British cannibal drama is chilling and effective.
Director Alex Lightmans fascinating apocalyptic Brit-flick TEAR ME APART is indeed a cannibal film. But its not one in line with the exploitative jungle shenanigans the Italian masters are revered for, nor is it a sly, blackly comic romp like Antonia Birds RAVENOUS. No, TEAR ME APART is something different entirely. It’s a slow, moody and atmospheric meditation on the end of the world seen through the eyes of young people struggling to make sense of it. And yes, people eat people…
All you really need to know about whether or not youll respond to TEAR ME APARTs singular vision is encapsulated in its haunting first 5 minutes, opening as it does on stunning Cornish beach and reef landscapes, the sound of the surf crashing at the shore and deep, dark, didgeridoo-drenched ambient music swelling on the soundtrack. In the middle of this lonely, breathtaking splendor, we witness the murder of a man at the hands of a younger man who then proceeds to slice at and savagely eat his victim. Its not a particularly gory scene but it is ample macabre and seeing these vulgar transgressions juxtaposed against such beauty is uncanny and visceral.
The rest of the picture follows suit, blending a primal LORD OF THE FLIES aesthetic with something more ethereal, sexual and ultimately, rather sad.
TEAR ME APART takes place in a ravaged future, where inexplicably, every woman on the planet has vanished, effectively winding down the species and leaving only wandering bands of violent men to scavenge the landscape and commit all manner of acts in order to survive. Our points of entry into the tale are two Scottish teens, the older of which has a vague memory of the way the world was, the other (and the opening sequence’s aforementioned murderer) born into the new, brutal landscape and knowing no other way of life.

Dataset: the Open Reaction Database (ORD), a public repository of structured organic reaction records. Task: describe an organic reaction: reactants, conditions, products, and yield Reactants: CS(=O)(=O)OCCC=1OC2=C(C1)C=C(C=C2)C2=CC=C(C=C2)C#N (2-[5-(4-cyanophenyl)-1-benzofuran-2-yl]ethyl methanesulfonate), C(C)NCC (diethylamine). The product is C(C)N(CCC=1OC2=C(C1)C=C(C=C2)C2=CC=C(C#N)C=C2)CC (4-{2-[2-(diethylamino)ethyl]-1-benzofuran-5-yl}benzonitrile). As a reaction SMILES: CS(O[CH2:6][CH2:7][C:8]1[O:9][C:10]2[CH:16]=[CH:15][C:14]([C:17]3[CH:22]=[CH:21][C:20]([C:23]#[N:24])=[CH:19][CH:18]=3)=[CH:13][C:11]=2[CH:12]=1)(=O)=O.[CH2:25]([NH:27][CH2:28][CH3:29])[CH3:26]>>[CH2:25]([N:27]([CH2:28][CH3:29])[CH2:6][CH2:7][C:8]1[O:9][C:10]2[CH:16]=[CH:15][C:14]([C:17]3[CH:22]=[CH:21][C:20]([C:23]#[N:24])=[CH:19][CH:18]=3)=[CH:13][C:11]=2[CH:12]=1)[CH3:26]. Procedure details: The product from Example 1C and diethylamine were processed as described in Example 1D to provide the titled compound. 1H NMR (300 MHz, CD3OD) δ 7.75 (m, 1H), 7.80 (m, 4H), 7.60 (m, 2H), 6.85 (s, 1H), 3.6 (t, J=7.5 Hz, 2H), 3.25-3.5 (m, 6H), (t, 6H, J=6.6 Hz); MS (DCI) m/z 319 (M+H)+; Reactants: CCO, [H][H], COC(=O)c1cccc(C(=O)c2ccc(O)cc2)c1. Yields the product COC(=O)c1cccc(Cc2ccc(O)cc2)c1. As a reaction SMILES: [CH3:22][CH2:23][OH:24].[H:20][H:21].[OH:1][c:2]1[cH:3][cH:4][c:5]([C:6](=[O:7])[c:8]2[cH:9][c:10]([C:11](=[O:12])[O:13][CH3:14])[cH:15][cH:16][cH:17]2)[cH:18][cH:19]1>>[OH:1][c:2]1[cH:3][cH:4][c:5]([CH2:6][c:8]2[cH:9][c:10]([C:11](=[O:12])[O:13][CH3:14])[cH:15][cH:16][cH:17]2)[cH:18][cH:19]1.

The younger boy is a cannibal, something that, in this desperate new existence, is not particularly taboo anymore, rather it’s expected. The elder brother frowns on such behaviors and tries in vain to curb his siblings interest in eating human flesh and in turn, his own desperation that might just lead to his partaking of cannibalism himself.
When, the boys encounter what may or may not be the last woman on earth, their dynamic takes a predictable but still pleasing dramatic shift. Think THE WORLD, THE FLESH AND THE DEVIL, THE QUIET EARTH or the recent Z IS FOR ZACHARIAH except with teenage cannibalism.
TEAR ME APART is bound to bore some horror fans looking for blasts of splatter or something more urgent or immediate. But those who like this sort of movie, one where nature itself is a character, where allegory and metaphor take precedence over narrative propulsion and where intellect supersedes action, will probably find themselves quite taken by it. Its a haunting, moving and sensual indie horror movie and one this writer suspects will find himself revisiting often